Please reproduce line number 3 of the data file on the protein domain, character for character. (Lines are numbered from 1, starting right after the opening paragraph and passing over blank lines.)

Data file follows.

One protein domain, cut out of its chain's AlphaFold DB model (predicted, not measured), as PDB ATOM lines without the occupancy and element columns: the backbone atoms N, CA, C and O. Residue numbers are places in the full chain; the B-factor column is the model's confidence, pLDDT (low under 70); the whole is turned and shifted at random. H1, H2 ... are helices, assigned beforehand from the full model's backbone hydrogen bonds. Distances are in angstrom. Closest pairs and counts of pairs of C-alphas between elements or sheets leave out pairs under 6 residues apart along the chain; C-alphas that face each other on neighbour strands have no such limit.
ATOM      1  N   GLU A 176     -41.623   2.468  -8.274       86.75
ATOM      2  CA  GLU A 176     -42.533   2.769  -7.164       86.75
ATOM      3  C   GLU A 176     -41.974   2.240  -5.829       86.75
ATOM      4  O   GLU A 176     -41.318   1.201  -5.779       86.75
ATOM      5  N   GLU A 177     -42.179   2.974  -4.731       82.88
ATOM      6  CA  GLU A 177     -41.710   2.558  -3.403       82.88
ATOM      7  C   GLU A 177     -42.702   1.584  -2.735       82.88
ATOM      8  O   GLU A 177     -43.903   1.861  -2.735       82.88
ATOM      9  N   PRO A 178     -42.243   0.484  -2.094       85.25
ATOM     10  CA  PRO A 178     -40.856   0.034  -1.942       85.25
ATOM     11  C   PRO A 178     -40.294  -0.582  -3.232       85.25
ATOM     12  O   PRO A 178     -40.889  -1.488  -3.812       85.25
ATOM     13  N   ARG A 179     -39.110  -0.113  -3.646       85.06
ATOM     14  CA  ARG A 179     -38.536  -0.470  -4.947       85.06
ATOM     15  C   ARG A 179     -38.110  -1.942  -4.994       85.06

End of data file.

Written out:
ATOM      3  C   GLU A 176     -41.974   2.240  -5.829       86.75